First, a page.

Real Life Magazine, Summer 1999
June ushers in early summer with her treasure trove of earthly delights. Long, warmer days invite lazy daydreams and her evenings are pleasantly cool and refreshing. The temptation grows to leave open the bedroom window at night so that fresh breezes and bird song can greet us in the morning. A new season begins, bringing us what only summer can.
Have you ever wondered if there is still a place where friends meet, have a cup of coffee (a snow cone if the day is hot enough), buy plants, relax, pet a dog, smile at a stranger and have the cuisine of the world served without silverware? There is…the Farmer’s Market.
Starting in early June and running through October, our Farmer’s Markets combine a simple, friendly atmosphere with an always changing menu of garden fresh produce and other agricultural items you may have not expected: all kinds of plants, fresh baked goods, European style breads, hand-made herbal products and some crafts. I’ve seen red worms sold at market, ready to go to work in a compost pile and the products of bees and the people tending them: honey, beeswax candles and bee pollen. Perhaps some of these local bees have even foraged in our neighborhood gardens!
Each market has its own “flavor” and varies somewhat depending on the day of the week and the regulations vendors must follow. Consistently, however, each requires that items sold be produced locally by the farm or gardener selling it (an exception allows the sale of Colorado’s west slope fruit). This provides a truly unique opportunity for consumers. Through a season of shopping at Farmer’s Markets, you cannot only meet, but get to know the people growing your food and flowers, ask questions or find out more about how your soap, bread and honey are made. In an increasingly less personal, fast paces world there is something wonderfully nostalgic and satisfying in knowing this. The Saturday morning Farmer’s Market offers information resources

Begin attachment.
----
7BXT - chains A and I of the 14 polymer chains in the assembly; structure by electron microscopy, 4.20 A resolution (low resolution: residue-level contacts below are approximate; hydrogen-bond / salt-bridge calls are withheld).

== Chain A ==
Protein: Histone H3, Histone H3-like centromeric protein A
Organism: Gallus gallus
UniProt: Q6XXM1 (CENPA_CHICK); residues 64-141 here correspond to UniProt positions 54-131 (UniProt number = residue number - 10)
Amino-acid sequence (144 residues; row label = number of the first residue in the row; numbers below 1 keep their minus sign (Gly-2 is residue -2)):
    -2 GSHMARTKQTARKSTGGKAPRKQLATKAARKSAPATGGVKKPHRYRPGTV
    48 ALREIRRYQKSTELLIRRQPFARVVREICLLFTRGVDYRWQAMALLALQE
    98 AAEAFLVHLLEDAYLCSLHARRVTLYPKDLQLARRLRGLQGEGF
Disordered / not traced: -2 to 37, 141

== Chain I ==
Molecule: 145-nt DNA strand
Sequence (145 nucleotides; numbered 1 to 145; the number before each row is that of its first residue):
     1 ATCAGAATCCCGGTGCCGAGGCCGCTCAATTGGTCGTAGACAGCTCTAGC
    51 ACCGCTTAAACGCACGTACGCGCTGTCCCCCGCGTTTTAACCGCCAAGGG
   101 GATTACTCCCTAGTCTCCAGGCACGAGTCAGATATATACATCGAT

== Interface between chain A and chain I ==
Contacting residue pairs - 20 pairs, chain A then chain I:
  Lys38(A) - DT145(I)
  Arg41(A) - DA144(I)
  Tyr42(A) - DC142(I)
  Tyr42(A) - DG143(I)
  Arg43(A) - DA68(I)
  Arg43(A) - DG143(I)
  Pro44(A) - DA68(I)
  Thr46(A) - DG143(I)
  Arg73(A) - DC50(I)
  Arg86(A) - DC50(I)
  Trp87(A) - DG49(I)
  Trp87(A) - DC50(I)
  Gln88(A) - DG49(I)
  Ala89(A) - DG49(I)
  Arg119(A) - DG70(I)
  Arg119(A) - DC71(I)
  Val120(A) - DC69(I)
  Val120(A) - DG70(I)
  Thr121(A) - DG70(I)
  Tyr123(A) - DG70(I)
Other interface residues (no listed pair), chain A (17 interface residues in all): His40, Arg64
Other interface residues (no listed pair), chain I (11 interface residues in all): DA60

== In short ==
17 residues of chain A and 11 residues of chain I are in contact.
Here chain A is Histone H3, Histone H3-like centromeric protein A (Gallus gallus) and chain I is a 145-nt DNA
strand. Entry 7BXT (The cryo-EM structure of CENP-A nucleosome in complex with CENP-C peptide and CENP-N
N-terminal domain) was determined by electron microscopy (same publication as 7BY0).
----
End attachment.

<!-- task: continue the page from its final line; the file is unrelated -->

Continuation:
as well. Master Gardeners, Food Preservers, and Composters are on hand to help answer any burning questions you may have concerning these topics.
The phrase “well traveled” takes on new meaning when you consider that the average supermarket carrot travels 2,000 miles from field to table and that many of the typical offerings at floral outlets arrive from California and central America. Conversely, the USDA estimates that most farmer’s market products travel less than 50 miles from farm or garden to market; very often within 24 hours of harvest.
Among many other things, this means that produce, herb and flower varieties brought to market need not be selected for their ability to be held in storage or travel great distances. Herbs and veggies grown nearby are usually varieties chosen for flavor – but if you’ve ever ha a warm tomato right off the vine or an apple fresh from the tree on a crisp autumn morning you don’t need me to tell you the difference!
Across the nation farmer’s markets are a growing trend. Since 1994, the number in our country has almost doubled and the front range of Colorado is no exception. There are now markets in Estes Park and Loveland, as well as Fort Collins, Greeley, Boulder, and Cheyenne.